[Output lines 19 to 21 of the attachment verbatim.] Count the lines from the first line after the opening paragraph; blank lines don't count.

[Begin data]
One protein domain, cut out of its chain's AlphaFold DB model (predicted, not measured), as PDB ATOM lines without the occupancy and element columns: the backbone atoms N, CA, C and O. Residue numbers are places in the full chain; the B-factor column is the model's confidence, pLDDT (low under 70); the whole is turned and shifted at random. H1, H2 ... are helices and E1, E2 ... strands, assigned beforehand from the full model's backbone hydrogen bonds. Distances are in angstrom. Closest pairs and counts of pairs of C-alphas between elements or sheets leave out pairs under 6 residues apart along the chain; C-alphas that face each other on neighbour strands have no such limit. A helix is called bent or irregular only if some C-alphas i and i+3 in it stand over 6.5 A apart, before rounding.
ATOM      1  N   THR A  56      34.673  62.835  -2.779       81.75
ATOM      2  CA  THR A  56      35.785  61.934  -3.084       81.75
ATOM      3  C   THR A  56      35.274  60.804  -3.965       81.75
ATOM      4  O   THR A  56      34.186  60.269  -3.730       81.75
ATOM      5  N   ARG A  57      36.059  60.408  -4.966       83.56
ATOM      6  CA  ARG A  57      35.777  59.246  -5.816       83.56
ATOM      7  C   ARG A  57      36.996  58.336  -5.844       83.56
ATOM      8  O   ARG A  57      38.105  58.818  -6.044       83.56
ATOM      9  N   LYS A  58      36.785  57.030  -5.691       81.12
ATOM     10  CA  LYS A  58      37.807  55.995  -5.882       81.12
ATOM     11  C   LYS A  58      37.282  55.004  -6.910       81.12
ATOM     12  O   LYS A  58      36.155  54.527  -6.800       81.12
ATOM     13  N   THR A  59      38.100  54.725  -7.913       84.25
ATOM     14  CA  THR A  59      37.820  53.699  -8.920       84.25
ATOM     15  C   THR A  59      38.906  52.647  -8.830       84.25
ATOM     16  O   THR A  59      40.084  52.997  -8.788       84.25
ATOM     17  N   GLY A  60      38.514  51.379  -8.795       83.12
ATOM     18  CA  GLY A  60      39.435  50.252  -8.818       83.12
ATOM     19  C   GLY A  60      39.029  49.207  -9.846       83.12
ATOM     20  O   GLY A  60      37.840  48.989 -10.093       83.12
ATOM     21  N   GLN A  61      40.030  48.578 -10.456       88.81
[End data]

ATOM     19  C   GLY A  60      39.029  49.207  -9.846       83.12
ATOM     20  O   GLY A  60      37.840  48.989 -10.093       83.12
ATOM     21  N   GLN A  61      40.030  48.578 -10.456       88.81